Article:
"Around 22 percent of the applicants for faculty posts, including professors, assistant professors, are foreign scholars and teachers," Vice Chancellor Gopa Sabharwal said. 500 applications have been received for the 20 posts: Officials The university plans to start with two schools - School of Historical Sciences and the School of Environment and Ecology - by August-September.

"The recruitment is for 20 faculty members posts - 10 in each school," she said. Sabharwal said the recruitment process will be complete by March-end or early April. The university will then advertise for student enrolments. "Initially, only 15 to 20 students will be enrolled in each school," she said.

 The university is set to come up on 446 acres in Rajgir, 10 km from the site of the ancient university in Nalanda, about 100 km southeast of Patna. The university will be fully residential, like the ancient Nalanda university. It will offer courses in science, philosophy and spiritualism and social sciences.

Read More

Nalanda University Gets Global Status Now

The Union cabinet today agreed to provide Rs 2,727.10 crore to Nalanda University to meet its financial requirements till 2021-22 and extend tax exemptions to the institution which will ensure it enjoys international status. The decision comes within days of an interview Chancellor Amartya Sen gave to The Telegraph in which he spoke out over bureaucratic hindrances that were holding up the funds. Sen, an economics Nobel laureate, had also raised concerns over attempts by some mandarins in the finance ministry to alter the international character of the institute by questioning the privileges to be accorded to the university and its staff.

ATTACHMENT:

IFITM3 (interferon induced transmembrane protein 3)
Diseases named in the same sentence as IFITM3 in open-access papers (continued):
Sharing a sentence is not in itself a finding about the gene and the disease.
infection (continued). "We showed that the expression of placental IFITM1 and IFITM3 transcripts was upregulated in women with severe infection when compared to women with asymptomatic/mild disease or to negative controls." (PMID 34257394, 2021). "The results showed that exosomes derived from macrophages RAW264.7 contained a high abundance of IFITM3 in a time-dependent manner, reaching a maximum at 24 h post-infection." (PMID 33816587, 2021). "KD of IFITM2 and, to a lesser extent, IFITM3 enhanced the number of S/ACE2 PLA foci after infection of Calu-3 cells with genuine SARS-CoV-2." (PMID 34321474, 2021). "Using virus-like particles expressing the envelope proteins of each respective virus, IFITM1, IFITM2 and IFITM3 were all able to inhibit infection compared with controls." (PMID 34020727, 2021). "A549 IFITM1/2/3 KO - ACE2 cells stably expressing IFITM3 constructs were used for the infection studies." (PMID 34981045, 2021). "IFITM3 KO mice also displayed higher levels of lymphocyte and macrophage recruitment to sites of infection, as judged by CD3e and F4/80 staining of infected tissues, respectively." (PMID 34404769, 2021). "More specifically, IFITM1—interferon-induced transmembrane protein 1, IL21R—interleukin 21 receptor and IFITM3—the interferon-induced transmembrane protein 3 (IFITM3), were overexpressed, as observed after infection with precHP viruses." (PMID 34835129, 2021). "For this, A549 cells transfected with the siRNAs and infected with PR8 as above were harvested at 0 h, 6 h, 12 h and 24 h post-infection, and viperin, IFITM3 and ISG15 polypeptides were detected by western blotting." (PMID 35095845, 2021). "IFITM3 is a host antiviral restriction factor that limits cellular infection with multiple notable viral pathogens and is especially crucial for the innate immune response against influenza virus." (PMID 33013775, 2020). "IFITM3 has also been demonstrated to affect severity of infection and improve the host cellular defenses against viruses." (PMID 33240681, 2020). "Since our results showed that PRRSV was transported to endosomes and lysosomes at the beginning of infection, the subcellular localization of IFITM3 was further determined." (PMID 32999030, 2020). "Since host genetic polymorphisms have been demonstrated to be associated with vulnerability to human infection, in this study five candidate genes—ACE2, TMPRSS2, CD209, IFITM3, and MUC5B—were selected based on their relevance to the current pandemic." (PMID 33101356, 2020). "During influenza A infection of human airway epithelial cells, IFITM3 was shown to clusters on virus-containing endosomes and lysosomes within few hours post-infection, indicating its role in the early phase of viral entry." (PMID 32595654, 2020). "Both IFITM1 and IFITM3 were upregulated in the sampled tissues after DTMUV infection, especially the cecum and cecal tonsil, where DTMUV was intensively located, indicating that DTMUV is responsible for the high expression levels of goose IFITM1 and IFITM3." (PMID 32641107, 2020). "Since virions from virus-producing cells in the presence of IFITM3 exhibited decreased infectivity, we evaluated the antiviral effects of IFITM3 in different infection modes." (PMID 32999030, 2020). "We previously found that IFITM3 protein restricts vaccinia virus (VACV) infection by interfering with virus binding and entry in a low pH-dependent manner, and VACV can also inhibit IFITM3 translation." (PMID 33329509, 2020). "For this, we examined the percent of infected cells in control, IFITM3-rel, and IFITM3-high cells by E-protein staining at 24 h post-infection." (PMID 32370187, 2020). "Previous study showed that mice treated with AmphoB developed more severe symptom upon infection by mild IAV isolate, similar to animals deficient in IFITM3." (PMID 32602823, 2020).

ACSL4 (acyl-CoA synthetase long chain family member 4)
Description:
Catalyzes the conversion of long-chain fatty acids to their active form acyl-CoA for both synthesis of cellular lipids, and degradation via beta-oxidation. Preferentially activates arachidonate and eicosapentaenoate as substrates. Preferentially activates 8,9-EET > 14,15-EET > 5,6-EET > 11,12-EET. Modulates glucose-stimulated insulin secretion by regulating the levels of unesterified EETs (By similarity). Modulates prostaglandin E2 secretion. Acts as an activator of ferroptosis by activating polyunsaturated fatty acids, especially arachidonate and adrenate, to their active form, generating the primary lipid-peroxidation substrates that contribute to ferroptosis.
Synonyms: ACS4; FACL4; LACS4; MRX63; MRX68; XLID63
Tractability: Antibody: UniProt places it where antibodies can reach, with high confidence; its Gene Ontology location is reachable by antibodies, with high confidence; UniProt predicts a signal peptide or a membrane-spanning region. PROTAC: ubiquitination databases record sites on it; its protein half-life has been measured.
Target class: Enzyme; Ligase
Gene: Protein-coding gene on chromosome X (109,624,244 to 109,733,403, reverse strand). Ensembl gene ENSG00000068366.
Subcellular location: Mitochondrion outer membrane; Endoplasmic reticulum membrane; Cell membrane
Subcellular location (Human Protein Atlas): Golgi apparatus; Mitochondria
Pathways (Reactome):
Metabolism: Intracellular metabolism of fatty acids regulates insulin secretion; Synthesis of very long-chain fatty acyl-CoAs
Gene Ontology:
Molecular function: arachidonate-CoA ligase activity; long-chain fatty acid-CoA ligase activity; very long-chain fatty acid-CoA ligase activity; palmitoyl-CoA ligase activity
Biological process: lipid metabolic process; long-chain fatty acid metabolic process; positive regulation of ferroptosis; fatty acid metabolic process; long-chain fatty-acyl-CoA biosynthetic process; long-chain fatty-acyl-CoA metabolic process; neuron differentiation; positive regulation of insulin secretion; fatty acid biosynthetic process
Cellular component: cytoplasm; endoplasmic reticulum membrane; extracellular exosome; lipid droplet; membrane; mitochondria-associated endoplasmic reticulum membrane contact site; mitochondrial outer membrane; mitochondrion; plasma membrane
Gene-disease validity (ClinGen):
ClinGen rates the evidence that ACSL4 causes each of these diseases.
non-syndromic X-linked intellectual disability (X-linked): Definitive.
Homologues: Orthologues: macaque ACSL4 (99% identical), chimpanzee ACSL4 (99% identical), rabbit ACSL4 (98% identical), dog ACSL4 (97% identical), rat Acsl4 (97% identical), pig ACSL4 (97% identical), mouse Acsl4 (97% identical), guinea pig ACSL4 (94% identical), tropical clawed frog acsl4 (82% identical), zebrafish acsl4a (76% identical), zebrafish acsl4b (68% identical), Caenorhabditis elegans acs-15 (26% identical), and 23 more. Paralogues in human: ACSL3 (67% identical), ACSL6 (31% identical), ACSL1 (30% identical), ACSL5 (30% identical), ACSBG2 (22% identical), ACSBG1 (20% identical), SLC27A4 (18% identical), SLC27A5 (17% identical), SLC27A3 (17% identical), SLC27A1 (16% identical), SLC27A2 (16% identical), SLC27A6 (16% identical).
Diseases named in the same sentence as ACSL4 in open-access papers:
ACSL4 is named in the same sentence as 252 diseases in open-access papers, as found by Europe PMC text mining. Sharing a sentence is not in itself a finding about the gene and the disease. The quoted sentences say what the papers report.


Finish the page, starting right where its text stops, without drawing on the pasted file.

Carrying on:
The university, coming up near the site of the ancient seat of learning in Nalanda, about 100km from Patna, is scheduled to begin classes in autumn this year.The cabinet had in June last year approved the Nalanda University (Amendment) Bill, 2013. After it was tabled in the Rajya Sabha, it was referred to a Parliamentary Standing Committee which submitted its report recently. The matter was again brought to the cabinet as the government wanted to accept a few suggestions of the committee.

The cabinet today approved expenditure of Rs 2,727.10 crore that would help the university meet its capital and recurring expenses till 2021-22. However, there is no clarity about the funding for the institution after 2021-22.

The university board of governors is confident the institute will become much more financially robust by 2021-22. The blueprint for Nalanda University envisages that it will fund at least 50 per cent of its expenditure itself by 2021 — through donations. This, Sen and others are arguing, shows that Nalanda will not be a permanent financial drain on the government.